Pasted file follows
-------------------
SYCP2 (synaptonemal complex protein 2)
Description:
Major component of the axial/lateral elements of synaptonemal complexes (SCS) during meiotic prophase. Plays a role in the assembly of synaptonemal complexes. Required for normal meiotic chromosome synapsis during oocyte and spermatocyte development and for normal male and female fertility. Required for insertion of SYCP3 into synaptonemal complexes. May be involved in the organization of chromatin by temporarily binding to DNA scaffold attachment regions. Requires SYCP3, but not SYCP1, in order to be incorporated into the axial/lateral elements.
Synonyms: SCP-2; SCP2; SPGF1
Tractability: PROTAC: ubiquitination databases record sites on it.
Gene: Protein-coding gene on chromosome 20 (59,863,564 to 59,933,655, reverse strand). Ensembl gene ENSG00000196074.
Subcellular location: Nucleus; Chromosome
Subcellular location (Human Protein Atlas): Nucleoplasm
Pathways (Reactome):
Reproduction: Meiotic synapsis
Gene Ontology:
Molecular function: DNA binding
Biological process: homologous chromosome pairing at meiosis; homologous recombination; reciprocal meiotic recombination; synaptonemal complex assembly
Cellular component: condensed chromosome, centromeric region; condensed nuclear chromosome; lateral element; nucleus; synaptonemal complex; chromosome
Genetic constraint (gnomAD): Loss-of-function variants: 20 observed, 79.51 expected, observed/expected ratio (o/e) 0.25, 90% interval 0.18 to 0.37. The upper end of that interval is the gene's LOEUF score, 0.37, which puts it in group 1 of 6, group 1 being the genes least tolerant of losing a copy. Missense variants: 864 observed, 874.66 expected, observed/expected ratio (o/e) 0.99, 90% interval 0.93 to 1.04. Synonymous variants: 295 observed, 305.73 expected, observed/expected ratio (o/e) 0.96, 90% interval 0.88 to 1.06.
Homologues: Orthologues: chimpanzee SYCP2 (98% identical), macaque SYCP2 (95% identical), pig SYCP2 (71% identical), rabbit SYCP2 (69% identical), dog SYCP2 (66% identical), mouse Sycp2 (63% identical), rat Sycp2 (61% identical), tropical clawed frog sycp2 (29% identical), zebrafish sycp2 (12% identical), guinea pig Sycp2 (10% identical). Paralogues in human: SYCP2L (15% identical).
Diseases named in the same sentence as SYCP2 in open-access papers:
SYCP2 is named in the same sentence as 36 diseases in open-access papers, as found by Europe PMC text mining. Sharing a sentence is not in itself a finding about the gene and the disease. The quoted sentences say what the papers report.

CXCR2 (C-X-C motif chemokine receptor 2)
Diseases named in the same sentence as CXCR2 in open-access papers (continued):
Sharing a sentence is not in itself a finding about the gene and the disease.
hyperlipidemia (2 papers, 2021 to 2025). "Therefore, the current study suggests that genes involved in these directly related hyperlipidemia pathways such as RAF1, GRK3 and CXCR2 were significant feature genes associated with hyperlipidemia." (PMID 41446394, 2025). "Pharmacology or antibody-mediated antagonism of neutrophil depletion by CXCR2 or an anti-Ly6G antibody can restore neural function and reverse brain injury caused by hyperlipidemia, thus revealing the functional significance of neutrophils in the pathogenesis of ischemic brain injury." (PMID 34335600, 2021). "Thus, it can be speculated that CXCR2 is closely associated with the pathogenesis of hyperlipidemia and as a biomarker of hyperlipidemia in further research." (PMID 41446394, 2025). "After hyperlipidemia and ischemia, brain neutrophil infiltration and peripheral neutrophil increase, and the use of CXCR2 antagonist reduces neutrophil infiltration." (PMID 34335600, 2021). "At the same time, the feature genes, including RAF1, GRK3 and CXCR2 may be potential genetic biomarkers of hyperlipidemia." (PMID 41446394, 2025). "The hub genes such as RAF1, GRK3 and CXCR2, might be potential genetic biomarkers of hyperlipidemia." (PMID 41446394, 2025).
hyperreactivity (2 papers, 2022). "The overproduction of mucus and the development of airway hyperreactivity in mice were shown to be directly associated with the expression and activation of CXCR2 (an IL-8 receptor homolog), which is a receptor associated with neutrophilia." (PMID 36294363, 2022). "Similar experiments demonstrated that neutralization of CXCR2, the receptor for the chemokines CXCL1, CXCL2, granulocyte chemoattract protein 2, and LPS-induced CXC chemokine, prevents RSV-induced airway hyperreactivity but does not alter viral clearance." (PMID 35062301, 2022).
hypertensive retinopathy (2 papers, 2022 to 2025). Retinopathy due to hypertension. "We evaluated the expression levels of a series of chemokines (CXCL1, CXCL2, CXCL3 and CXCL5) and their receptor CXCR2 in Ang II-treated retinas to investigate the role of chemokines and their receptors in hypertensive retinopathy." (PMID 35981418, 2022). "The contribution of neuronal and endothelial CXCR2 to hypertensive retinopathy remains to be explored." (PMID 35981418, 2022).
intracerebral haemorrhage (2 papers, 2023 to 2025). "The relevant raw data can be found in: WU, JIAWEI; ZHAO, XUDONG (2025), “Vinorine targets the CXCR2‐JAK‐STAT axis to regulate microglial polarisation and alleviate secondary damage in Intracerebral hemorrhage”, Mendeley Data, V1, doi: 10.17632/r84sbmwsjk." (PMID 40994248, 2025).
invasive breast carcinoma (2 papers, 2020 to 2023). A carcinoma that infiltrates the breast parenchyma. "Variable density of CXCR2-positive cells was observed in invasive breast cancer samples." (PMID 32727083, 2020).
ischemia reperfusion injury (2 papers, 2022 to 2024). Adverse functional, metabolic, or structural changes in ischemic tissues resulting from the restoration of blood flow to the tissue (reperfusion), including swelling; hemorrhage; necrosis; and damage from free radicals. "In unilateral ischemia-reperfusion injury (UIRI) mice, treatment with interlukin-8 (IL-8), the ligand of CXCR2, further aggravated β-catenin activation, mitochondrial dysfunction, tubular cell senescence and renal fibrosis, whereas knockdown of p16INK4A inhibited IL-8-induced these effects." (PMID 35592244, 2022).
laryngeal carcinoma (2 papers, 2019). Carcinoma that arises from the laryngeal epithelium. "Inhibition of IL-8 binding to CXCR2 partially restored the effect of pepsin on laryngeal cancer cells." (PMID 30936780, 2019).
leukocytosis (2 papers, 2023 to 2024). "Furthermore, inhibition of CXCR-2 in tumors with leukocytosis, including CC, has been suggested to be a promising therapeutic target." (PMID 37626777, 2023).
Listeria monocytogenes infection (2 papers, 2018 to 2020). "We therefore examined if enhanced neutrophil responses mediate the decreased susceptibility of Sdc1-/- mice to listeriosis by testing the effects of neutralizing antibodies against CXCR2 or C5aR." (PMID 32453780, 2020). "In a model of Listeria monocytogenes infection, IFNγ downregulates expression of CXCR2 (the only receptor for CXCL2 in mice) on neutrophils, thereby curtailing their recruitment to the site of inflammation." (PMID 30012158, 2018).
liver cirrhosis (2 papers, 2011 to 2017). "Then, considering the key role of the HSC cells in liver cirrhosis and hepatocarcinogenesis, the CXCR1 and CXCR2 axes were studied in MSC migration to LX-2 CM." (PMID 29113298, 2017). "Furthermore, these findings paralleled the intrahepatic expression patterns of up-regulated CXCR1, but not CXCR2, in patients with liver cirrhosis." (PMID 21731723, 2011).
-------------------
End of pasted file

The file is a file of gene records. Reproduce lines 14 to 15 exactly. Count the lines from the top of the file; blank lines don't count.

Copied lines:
Cellular component: condensed chromosome, centromeric region; condensed nuclear chromosome; lateral element; nucleus; synaptonemal complex; chromosome
Genetic constraint (gnomAD): Loss-of-function variants: 20 observed, 79.51 expected, observed/expected ratio (o/e) 0.25, 90% interval 0.18 to 0.37. The upper end of that interval is the gene's LOEUF score, 0.37, which puts it in group 1 of 6, group 1 being the genes least tolerant of losing a copy. Missense variants: 864 observed, 874.66 expected, observed/expected ratio (o/e) 0.99, 90% interval 0.93 to 1.04. Synonymous variants: 295 observed, 305.73 expected, observed/expected ratio (o/e) 0.96, 90% interval 0.88 to 1.06.